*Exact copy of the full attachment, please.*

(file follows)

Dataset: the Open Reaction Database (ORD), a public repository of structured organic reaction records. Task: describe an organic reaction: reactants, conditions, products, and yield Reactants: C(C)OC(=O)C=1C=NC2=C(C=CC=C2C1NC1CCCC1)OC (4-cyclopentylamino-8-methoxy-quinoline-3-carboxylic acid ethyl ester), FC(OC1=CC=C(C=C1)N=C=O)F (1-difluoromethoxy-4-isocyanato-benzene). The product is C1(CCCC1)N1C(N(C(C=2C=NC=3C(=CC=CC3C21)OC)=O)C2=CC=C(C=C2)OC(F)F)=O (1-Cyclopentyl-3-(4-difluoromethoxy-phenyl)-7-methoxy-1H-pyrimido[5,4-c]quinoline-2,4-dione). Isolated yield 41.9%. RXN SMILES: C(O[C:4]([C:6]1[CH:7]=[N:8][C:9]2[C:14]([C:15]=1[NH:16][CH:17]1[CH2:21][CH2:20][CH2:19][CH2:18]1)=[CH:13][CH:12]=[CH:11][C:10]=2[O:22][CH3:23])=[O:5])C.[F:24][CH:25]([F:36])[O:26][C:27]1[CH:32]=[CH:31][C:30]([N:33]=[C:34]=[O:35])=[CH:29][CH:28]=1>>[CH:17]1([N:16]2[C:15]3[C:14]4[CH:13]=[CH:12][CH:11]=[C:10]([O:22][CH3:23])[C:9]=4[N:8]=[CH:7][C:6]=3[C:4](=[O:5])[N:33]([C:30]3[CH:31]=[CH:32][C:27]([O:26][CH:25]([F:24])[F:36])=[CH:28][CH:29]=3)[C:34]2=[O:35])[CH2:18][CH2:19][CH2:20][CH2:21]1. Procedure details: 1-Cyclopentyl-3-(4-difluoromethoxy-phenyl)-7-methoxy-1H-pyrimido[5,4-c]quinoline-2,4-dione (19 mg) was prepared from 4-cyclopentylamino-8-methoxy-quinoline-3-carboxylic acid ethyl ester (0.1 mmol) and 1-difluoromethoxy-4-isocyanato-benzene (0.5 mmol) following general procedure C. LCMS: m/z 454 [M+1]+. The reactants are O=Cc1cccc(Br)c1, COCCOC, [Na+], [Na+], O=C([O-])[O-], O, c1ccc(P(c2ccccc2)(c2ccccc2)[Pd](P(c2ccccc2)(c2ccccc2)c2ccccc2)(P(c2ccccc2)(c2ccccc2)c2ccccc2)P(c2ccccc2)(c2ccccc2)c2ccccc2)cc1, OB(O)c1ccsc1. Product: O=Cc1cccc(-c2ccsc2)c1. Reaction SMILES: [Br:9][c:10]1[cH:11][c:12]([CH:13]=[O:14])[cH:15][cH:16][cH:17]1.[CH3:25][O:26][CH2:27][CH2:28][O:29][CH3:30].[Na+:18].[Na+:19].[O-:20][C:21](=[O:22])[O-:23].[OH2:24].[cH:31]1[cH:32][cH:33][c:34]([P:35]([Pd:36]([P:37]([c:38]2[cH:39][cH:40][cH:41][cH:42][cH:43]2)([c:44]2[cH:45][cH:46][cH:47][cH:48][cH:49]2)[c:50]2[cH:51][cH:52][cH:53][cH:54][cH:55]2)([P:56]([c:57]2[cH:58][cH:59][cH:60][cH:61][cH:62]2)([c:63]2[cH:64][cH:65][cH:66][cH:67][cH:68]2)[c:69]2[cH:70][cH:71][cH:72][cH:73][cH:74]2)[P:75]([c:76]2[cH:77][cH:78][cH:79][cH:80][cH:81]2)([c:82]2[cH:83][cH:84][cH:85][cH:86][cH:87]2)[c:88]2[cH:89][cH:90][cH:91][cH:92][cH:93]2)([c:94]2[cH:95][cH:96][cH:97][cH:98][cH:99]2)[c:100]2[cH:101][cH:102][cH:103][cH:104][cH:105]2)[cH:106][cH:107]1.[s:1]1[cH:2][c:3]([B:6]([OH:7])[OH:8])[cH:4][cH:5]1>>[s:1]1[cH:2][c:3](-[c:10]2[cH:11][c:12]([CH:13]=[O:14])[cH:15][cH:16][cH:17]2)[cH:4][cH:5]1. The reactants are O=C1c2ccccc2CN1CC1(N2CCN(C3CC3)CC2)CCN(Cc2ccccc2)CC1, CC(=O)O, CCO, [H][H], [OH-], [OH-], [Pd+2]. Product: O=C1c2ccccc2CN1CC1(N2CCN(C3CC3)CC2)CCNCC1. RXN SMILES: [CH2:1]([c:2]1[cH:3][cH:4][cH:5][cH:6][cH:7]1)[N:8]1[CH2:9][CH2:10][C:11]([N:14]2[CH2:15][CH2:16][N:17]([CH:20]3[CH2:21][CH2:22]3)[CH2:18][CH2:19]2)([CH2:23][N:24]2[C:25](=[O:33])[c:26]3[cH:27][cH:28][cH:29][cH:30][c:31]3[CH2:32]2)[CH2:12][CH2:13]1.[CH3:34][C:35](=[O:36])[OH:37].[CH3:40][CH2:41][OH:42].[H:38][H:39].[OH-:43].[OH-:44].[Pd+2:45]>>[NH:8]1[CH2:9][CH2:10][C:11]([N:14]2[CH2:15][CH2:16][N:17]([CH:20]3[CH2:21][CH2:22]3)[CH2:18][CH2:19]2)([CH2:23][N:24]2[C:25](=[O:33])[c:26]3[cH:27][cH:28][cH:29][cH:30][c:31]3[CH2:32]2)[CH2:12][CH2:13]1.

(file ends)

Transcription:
Dataset: the Open Reaction Database (ORD), a public repository of structured organic reaction records. Task: describe an organic reaction: reactants, conditions, products, and yield Reactants: C(C)OC(=O)C=1C=NC2=C(C=CC=C2C1NC1CCCC1)OC (4-cyclopentylamino-8-methoxy-quinoline-3-carboxylic acid ethyl ester), FC(OC1=CC=C(C=C1)N=C=O)F (1-difluoromethoxy-4-isocyanato-benzene). The product is C1(CCCC1)N1C(N(C(C=2C=NC=3C(=CC=CC3C21)OC)=O)C2=CC=C(C=C2)OC(F)F)=O (1-Cyclopentyl-3-(4-difluoromethoxy-phenyl)-7-methoxy-1H-pyrimido[5,4-c]quinoline-2,4-dione). Isolated yield 41.9%. RXN SMILES: C(O[C:4]([C:6]1[CH:7]=[N:8][C:9]2[C:14]([C:15]=1[NH:16][CH:17]1[CH2:21][CH2:20][CH2:19][CH2:18]1)=[CH:13][CH:12]=[CH:11][C:10]=2[O:22][CH3:23])=[O:5])C.[F:24][CH:25]([F:36])[O:26][C:27]1[CH:32]=[CH:31][C:30]([N:33]=[C:34]=[O:35])=[CH:29][CH:28]=1>>[CH:17]1([N:16]2[C:15]3[C:14]4[CH:13]=[CH:12][CH:11]=[C:10]([O:22][CH3:23])[C:9]=4[N:8]=[CH:7][C:6]=3[C:4](=[O:5])[N:33]([C:30]3[CH:31]=[CH:32][C:27]([O:26][CH:25]([F:24])[F:36])=[CH:28][CH:29]=3)[C:34]2=[O:35])[CH2:18][CH2:19][CH2:20][CH2:21]1. Procedure details: 1-Cyclopentyl-3-(4-difluoromethoxy-phenyl)-7-methoxy-1H-pyrimido[5,4-c]quinoline-2,4-dione (19 mg) was prepared from 4-cyclopentylamino-8-methoxy-quinoline-3-carboxylic acid ethyl ester (0.1 mmol) and 1-difluoromethoxy-4-isocyanato-benzene (0.5 mmol) following general procedure C. LCMS: m/z 454 [M+1]+. The reactants are O=Cc1cccc(Br)c1, COCCOC, [Na+], [Na+], O=C([O-])[O-], O, c1ccc(P(c2ccccc2)(c2ccccc2)[Pd](P(c2ccccc2)(c2ccccc2)c2ccccc2)(P(c2ccccc2)(c2ccccc2)c2ccccc2)P(c2ccccc2)(c2ccccc2)c2ccccc2)cc1, OB(O)c1ccsc1. Product: O=Cc1cccc(-c2ccsc2)c1. Reaction SMILES: [Br:9][c:10]1[cH:11][c:12]([CH:13]=[O:14])[cH:15][cH:16][cH:17]1.[CH3:25][O:26][CH2:27][CH2:28][O:29][CH3:30].[Na+:18].[Na+:19].[O-:20][C:21](=[O:22])[O-:23].[OH2:24].[cH:31]1[cH:32][cH:33][c:34]([P:35]([Pd:36]([P:37]([c:38]2[cH:39][cH:40][cH:41][cH:42][cH:43]2)([c:44]2[cH:45][cH:46][cH:47][cH:48][cH:49]2)[c:50]2[cH:51][cH:52][cH:53][cH:54][cH:55]2)([P:56]([c:57]2[cH:58][cH:59][cH:60][cH:61][cH:62]2)([c:63]2[cH:64][cH:65][cH:66][cH:67][cH:68]2)[c:69]2[cH:70][cH:71][cH:72][cH:73][cH:74]2)[P:75]([c:76]2[cH:77][cH:78][cH:79][cH:80][cH:81]2)([c:82]2[cH:83][cH:84][cH:85][cH:86][cH:87]2)[c:88]2[cH:89][cH:90][cH:91][cH:92][cH:93]2)([c:94]2[cH:95][cH:96][cH:97][cH:98][cH:99]2)[c:100]2[cH:101][cH:102][cH:103][cH:104][cH:105]2)[cH:106][cH:107]1.[s:1]1[cH:2][c:3]([B:6]([OH:7])[OH:8])[cH:4][cH:5]1>>[s:1]1[cH:2][c:3](-[c:10]2[cH:11][c:12]([CH:13]=[O:14])[cH:15][cH:16][cH:17]2)[cH:4][cH:5]1. The reactants are O=C1c2ccccc2CN1CC1(N2CCN(C3CC3)CC2)CCN(Cc2ccccc2)CC1, CC(=O)O, CCO, [H][H], [OH-], [OH-], [Pd+2]. Product: O=C1c2ccccc2CN1CC1(N2CCN(C3CC3)CC2)CCNCC1. RXN SMILES: [CH2:1]([c:2]1[cH:3][cH:4][cH:5][cH:6][cH:7]1)[N:8]1[CH2:9][CH2:10][C:11]([N:14]2[CH2:15][CH2:16][N:17]([CH:20]3[CH2:21][CH2:22]3)[CH2:18][CH2:19]2)([CH2:23][N:24]2[C:25](=[O:33])[c:26]3[cH:27][cH:28][cH:29][cH:30][c:31]3[CH2:32]2)[CH2:12][CH2:13]1.[CH3:34][C:35](=[O:36])[OH:37].[CH3:40][CH2:41][OH:42].[H:38][H:39].[OH-:43].[OH-:44].[Pd+2:45]>>[NH:8]1[CH2:9][CH2:10][C:11]([N:14]2[CH2:15][CH2:16][N:17]([CH:20]3[CH2:21][CH2:22]3)[CH2:18][CH2:19]2)([CH2:23][N:24]2[C:25](=[O:33])[c:26]3[cH:27][cH:28][cH:29][cH:30][c:31]3[CH2:32]2)[CH2:12][CH2:13]1.